Government mandates also can affect cutting tool development. In some countries, increasingly strict environmental regulations governing the disposal of cutting fluids are resulting in increased use of dry machining. While dry machining is not appropriate for every process and workpiece material, in some cases careful selection of cutting tool material can enable a user to minimize or avoid the use of coolant. A cutting tool with a thick alumina coating can allow increased feed rates in the machining of steel, reducing contact time of the insert with the workpiece and minimizing exposure of the tool to high cutting temperatures, and thereby enabling productive dry machining (Figure 5, below). In addition, advanced coatings such as PVD TiAlN can provide good performance in dry machining or in minimal coolant systems. As mentioned previously, lubricious PVD MoS2 coatings can also facilitate dry drilling and tapping. A focus on dry machining will spark further effort to develop cutting tools with high resistance to thermal load.
Cermets For NearNet
Cermet cutting tools (also effective in dry machining applications) are one facet of the cutting tool industry’s response to nearnetshape manufacturing trends. These trends entail efforts to lower manufacturing costs by casting and forging components to near their final (net) shape, thereby reducing the number of machining operations necessary to complete a part. Fewer heavy roughing operations are required, and the need for tools engineered for semifinishing to finishing duty expands. Development of cermet tools is one way tool manufacturers are addressing this need. Cermets, comprised mostly of titanium carbonitride (TiCN) with a nickelcobalt binder, are hard and chemically stable, leading to high wear resistance. Cermets work best in materials that produce a ductile chip, such as steels and ductile irons. Their increased speed capability enables them to machine carbon, stainless steels and ductile irons at high speeds while producing excellent surface finishes.
Recently developed cermets combine excellent resistance to deformation and chemical wear with a degree of toughness that enables them to be used in semifinishing as well as finishing operations. PVD coatings further enhance the performance of cermets on a wide variety of workpiece materials.
Machining The Hard Way
Both environmental/governmental factors (disposal of coolant/swarf) and economic concerns (the high cost of grinding) are accelerating the replacement of grinding by machining in the processing of hardened workpieces. The cutting tool industry is constantly developing and evaluating tools engineered to provide maximum productivity in hard-machining operations. These tools include superhard materials such as polycrystalline cubic boron nitrides, as well as ceramic tools.
Coatings, which reduce frictional heat and promote longer tool life, are among the new concepts being utilized in tools for hard turning (Figure 6, at left).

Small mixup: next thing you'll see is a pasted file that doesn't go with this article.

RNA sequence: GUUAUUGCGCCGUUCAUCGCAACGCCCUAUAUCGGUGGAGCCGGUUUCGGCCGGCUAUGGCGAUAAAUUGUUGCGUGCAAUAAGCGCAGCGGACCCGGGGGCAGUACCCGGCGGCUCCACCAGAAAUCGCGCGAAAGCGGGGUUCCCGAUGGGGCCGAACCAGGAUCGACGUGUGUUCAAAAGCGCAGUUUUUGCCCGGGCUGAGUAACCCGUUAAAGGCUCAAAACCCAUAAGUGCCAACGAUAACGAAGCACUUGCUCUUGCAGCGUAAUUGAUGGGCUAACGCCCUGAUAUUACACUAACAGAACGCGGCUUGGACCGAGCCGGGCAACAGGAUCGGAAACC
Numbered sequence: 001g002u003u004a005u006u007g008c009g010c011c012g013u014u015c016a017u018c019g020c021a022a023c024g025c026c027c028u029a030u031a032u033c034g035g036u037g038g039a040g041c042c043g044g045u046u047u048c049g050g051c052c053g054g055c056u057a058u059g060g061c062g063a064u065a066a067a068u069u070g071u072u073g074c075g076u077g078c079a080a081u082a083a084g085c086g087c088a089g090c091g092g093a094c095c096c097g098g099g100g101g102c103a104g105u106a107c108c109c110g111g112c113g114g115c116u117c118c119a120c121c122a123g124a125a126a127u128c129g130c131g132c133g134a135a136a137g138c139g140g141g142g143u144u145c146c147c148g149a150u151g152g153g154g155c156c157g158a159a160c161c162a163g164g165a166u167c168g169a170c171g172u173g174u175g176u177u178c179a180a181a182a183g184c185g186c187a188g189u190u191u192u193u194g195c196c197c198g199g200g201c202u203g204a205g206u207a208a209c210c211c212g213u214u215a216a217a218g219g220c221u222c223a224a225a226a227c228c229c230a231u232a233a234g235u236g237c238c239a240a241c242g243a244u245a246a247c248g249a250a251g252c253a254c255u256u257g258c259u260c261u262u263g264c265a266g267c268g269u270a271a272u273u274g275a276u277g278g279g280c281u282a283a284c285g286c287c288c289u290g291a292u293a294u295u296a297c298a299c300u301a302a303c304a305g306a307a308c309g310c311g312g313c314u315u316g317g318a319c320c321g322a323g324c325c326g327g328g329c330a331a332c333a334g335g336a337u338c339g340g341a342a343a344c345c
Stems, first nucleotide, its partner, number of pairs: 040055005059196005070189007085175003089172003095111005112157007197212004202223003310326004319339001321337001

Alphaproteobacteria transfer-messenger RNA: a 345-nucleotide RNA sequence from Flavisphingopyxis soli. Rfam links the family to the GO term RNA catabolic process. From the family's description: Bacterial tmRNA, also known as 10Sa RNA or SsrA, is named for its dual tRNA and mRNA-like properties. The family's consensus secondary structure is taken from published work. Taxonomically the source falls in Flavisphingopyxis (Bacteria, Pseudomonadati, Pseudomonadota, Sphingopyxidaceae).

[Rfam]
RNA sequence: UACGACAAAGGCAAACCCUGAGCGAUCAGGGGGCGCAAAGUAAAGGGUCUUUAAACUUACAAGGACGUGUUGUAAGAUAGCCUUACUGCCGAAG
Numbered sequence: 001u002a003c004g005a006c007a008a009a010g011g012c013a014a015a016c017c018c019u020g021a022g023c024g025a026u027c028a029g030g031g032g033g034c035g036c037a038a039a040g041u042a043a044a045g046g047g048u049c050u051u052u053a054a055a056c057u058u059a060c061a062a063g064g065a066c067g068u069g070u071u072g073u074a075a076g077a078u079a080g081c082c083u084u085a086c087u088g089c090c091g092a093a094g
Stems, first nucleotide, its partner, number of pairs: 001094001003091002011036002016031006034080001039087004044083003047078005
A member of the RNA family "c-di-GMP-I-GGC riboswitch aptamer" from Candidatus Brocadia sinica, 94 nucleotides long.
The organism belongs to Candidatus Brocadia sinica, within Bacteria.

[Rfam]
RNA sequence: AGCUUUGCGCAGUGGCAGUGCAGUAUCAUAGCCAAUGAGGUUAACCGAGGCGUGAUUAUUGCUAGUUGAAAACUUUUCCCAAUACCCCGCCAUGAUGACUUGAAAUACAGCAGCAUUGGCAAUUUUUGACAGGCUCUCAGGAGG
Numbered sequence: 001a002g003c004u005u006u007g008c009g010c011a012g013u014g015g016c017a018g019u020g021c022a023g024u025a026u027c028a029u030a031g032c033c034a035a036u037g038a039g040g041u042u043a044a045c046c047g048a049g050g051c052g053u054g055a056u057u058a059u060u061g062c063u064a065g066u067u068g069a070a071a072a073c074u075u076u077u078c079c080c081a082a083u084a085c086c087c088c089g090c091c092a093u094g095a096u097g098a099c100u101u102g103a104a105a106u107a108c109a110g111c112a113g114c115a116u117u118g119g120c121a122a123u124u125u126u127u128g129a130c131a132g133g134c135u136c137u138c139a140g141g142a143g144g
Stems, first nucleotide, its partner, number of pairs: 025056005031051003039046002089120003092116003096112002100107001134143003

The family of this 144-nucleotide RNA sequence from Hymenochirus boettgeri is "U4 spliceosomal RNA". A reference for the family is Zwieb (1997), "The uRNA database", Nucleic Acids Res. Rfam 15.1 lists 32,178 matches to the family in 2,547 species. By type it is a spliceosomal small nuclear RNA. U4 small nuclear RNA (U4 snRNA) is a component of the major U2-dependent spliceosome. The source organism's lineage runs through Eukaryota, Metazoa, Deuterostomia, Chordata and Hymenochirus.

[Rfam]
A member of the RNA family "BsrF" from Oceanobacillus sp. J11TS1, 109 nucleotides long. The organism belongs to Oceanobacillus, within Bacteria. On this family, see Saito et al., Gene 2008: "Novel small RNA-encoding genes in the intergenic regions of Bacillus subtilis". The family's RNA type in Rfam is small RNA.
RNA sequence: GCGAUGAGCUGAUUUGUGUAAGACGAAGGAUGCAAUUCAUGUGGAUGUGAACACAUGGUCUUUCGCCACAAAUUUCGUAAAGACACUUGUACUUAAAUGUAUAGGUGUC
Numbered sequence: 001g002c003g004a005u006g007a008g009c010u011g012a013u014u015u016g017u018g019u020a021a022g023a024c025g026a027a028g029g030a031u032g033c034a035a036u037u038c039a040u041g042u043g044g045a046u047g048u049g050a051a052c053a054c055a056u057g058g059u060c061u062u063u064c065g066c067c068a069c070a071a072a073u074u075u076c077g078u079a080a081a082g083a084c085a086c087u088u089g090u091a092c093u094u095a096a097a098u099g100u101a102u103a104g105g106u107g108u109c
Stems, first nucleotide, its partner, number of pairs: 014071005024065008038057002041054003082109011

In field tests, coated superhards have outlasted other PCBN tools by 20 to 100 percent. Coatings have also proven effective on ceramic tools engineered for hard turning. In situations where the hardened workpiece doesn’t have roughness or other interruptions, coated ceramics offer more cutting edges and lower cost, and can be a costeffective alternative to PCBN tools in hard turning.
Updated Ceramics For Difficult Materials
Development efforts in ceramic tool technology are enabling these hightech tools to move into new areas of application. While recently developed silicon nitride tools offer improved fracture resistance compared to their predecessors, their relatively low resistance to chemical wear has limited their use in the machining of nodular cast irons (Figure 7, below). However, wearresistant CVD alumina coatings have expanded the application range of siliconnitridebased tools to include these difficult tomachine irons.
Regarding alumina (A1203based) ceramics, the addition of silicon carbide whiskers offers increased productivity in the machining of Inconel and similar highstrength, hightemperature alloys in the aerospace industry. Singlecrystal whiskers deflect cracks in the alumina matrix and thereby improve fracture toughness of the tool.
Perhaps the common thread through all manufacturing is the drive for increased productivity and reliability. As metalcutting operations become increasingly finetuned, the relationship between cutting tool micro (cutting edge preparation) and macro (rake face topography) geometry is becoming more and more important. Chip control, tool life, workpiece finish and accuracy can be greatly improved by applying the proper combination of micro and macro geometries in conjunction with the proper substrate and coating. Control of the chip, dissipation or deflection of heat via restricted contact topographies, and reduced cutting forces as a result of positive rake surfaces all lead to the improved performance of today’s modern molded cutting insert geometries. Advances in tool manufacturing technology are making possible more precise matching of macro geometries and hones to specific machining applications.
True breakthroughs in cutting tool technology occur, but they are rare. Most tool development comes from development, refinement and innovative combinations of existing tool materials. The direction for this development begins with the analysis of the characteristics of the materials being machined, includes the demands of specific operations, and involves ongoing communication between toolmaker and end user. MMS
About the author: David B. Arnold is the vice president and chief technical officer for Kennametal Inc.